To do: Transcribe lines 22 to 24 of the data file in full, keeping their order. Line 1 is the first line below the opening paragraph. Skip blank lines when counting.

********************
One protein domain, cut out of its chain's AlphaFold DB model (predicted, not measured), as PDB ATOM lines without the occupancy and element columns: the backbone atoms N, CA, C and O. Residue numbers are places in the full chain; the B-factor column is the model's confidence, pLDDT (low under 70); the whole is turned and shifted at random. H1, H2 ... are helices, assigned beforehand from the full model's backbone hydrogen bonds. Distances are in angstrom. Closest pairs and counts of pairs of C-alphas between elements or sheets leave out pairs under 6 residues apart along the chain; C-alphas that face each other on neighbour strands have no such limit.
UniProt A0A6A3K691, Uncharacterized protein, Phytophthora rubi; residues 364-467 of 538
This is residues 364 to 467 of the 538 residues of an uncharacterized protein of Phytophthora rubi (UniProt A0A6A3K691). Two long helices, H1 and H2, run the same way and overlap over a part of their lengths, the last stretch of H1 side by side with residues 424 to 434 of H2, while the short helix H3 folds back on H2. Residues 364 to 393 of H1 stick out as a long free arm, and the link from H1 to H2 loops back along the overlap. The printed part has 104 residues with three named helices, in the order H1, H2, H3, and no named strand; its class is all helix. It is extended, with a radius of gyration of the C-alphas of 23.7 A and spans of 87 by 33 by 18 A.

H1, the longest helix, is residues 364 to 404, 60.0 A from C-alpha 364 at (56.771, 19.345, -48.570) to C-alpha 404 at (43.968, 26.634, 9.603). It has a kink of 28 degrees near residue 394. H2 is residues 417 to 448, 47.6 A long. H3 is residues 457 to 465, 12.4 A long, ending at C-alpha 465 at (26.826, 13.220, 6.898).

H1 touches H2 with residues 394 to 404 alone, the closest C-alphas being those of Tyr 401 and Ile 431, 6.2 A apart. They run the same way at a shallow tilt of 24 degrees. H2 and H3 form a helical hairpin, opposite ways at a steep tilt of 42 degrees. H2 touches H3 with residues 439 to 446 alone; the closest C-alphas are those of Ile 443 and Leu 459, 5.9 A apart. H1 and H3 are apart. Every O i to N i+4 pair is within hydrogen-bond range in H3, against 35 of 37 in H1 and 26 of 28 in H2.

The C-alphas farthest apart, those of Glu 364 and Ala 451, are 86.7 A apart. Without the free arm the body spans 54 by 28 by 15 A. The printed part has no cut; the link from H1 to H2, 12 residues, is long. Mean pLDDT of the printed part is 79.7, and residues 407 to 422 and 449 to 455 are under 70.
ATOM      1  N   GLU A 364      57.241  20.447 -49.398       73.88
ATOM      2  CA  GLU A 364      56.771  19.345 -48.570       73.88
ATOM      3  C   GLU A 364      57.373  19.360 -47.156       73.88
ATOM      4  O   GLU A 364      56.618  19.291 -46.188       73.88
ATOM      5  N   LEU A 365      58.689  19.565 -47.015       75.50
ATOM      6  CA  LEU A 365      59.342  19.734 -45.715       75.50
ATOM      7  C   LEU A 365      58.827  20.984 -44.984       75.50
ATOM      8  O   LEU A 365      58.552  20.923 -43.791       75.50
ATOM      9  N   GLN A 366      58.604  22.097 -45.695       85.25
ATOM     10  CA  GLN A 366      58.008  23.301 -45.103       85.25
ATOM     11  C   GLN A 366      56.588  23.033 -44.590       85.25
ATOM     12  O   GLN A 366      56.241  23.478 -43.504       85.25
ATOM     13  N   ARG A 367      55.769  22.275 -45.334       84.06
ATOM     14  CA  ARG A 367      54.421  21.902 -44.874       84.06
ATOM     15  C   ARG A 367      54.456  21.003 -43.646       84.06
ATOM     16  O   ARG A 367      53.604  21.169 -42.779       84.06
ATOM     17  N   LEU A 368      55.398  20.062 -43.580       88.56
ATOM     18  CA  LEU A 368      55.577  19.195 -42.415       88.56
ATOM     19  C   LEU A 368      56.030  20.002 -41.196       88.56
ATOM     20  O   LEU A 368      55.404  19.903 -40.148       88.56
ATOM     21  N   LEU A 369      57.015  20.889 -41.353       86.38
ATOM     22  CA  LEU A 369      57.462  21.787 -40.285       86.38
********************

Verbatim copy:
ATOM     17  N   LEU A 368      55.398  20.062 -43.580       88.56
ATOM     18  CA  LEU A 368      55.577  19.195 -42.415       88.56
ATOM     19  C   LEU A 368      56.030  20.002 -41.196       88.56